Princess Bride 3

Phoenix Boutique Cleo and Clementine Makes Wedding Dress Dreams Come True

 

Every bride-to-be hopes to find the perfect dress for her special day. Monique Sandoval, owner of Phoenix’s Cleo and Clementine custom special occasion apparel boutique, hopes to help you turn those dreams into a reality.

Located off of 7th Avenue in the Melrose District of central Phoenix, Cleo and Clementine hosts a variety of unique, handmade dresses, separates and accessories that she describes as “girly with an edge.” A majority of the designs are made by Sandoval, though she does also feature some accessories and jewelry from other local artists. The boutique is both immaculately styled with a feminine chic that stands out against a rustic contrast. But more importantly, it provides an instant feeling of home that makes it impossible not to fall in love with both Sandoval and the designs she has surrounded you with.

The success of her line OUMA on Etsy inspired the opening of a physical storefront for Cleo and Clementine in 2012 to support her increasing success and give her a workspace that made room for her expanding dreams and clientele that were growing far beyond the size of her previous studio space (also known as the Sandoval home garage). The boutique is filled with natural light that casts over racks of handmade prototypes, each boasting a unique personality but staying within the family of fun, flirty and exquisitely crafted. While the sample pieces can certainly be plucked from the rack and worn to your next event, Sandoval prides herself on the custom creations that her and her staff conceptualizes and creates as a manifestation of each bride’s individual style and vision for their day.

When soon-to-be-brides come into Cleo and Clementine for an initial meeting, Sandoval works with them to determine what silhouettes they normally wear and are comfortable in. She asks questions and goes through “inspiration images.” The key, she explains, is to stay true to what works and not get caught up in momentary trends and find a common vision and understanding of what it will be.

When she is working to lock down a look (either for a bride or for one of her prototype samples), Sandoval finds her fun in creating the bride’s story and exploring different designs.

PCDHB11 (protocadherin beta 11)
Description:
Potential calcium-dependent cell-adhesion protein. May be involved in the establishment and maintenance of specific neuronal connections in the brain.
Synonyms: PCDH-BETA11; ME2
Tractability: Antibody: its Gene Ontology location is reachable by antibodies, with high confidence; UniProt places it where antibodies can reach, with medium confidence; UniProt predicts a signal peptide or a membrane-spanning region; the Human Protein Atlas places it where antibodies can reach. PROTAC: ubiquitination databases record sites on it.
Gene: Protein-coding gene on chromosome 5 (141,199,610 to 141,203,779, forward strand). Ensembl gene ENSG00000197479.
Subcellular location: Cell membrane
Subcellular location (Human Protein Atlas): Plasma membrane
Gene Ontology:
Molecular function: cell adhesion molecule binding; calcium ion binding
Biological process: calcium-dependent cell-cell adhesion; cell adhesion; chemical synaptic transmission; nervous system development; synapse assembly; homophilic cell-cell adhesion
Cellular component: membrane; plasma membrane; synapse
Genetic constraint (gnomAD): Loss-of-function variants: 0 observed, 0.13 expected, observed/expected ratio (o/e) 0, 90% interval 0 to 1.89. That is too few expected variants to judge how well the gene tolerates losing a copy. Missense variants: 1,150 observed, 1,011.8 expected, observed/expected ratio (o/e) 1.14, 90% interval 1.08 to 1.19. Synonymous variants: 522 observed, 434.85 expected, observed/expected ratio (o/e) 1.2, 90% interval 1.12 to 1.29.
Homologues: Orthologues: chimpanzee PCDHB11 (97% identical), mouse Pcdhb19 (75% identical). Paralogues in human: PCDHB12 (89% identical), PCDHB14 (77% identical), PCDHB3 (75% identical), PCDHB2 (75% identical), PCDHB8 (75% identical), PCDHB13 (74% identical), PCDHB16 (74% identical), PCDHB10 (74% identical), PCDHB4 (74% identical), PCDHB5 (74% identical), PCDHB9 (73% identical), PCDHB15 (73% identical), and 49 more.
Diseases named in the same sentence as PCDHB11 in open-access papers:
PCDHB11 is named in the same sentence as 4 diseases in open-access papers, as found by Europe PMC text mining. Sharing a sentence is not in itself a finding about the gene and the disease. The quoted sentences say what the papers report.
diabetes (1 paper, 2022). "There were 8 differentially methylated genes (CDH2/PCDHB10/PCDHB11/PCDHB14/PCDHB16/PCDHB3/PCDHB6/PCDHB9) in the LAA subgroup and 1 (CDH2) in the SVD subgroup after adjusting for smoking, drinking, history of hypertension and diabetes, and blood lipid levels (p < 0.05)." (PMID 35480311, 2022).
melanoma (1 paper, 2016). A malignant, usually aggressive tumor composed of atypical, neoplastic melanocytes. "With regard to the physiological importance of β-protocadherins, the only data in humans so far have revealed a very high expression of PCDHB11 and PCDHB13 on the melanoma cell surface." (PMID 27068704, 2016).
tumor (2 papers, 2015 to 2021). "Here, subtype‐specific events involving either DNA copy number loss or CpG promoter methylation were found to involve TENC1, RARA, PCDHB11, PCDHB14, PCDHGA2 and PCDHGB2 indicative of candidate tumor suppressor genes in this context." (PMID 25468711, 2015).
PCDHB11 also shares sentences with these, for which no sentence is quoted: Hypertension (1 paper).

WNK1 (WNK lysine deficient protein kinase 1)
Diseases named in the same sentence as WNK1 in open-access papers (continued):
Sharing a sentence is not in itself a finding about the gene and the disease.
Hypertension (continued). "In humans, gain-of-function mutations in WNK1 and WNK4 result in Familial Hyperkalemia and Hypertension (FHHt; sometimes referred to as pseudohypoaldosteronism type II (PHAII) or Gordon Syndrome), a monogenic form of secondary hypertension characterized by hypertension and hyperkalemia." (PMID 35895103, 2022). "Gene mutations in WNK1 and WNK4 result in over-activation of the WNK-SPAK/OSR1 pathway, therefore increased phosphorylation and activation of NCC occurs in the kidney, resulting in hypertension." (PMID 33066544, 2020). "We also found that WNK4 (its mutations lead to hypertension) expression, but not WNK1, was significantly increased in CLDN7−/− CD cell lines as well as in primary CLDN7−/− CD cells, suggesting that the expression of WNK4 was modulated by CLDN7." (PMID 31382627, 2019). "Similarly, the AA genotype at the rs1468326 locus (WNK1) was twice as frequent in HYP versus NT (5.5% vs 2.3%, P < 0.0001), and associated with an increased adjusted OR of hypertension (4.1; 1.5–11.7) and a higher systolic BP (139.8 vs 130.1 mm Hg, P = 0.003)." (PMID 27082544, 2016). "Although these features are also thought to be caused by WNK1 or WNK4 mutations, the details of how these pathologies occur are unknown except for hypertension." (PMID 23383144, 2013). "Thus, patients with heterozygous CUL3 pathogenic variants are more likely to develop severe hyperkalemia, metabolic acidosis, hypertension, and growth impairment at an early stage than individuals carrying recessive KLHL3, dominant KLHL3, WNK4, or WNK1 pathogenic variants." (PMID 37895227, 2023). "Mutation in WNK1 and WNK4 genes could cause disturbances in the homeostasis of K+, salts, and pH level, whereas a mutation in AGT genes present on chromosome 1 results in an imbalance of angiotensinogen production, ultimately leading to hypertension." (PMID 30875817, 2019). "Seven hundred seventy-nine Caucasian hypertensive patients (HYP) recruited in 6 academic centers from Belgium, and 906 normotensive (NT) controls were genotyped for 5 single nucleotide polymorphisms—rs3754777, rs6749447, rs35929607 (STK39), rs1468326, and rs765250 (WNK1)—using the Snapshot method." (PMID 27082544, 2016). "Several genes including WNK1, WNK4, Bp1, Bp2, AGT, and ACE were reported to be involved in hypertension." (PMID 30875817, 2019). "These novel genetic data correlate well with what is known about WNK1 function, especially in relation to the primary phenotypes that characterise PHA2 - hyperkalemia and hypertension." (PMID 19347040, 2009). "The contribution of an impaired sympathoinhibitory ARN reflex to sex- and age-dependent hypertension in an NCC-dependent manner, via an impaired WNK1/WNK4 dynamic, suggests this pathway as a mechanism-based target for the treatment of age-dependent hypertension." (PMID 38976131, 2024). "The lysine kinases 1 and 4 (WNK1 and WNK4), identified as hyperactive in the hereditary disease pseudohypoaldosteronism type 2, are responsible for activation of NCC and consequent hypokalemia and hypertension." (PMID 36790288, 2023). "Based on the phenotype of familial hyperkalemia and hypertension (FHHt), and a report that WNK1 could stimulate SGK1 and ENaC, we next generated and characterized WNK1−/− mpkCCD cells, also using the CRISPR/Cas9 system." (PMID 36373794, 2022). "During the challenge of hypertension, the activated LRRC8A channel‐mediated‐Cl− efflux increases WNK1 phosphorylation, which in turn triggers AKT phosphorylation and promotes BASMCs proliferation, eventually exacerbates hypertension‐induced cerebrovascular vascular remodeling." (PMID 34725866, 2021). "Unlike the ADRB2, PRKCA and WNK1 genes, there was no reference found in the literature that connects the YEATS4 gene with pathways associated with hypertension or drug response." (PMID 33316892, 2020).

“I like to think ‘Who am I designing for?’” she explains. “I think of how I’m going to style the overall look, and what the emotion of the dress is. It’s important that it’s part of a bigger picture.”

Brides who come to Cleo and Clementine will meet with Sandoval multiple times to ensure the design and fit is perfect. It’s the relationships that Sandoval builds with her clients that are her motivation for not going a wholesale or mass-production route.

“No no, I can’t feel right about that,” she says with a slight shake of her head. “I want to personally make sure they are happy and the dress is perfect. The quality of the relationships is as important to me as the quality of the work we produce here.”

Which makes her personal involvement in the more than 500 dresses created within the walls of Cleo and Clementine so impressive. While someone else handles the technical execution of some of the designs and an apprentice assists them both as needed, Sandoval touches each of the dresses that bear the OUMA and Cleo and Clementine name and reputation.

“Brides trust me to give them a great design,” she suggests, “and that means something to me. I want them to look and feel amazing. It doesn’t just have to be right, it has to be perfect. I have to make sure of that.”

And with one look at any of the resulting dresses shows that perfection has truly been achieved, time and time again.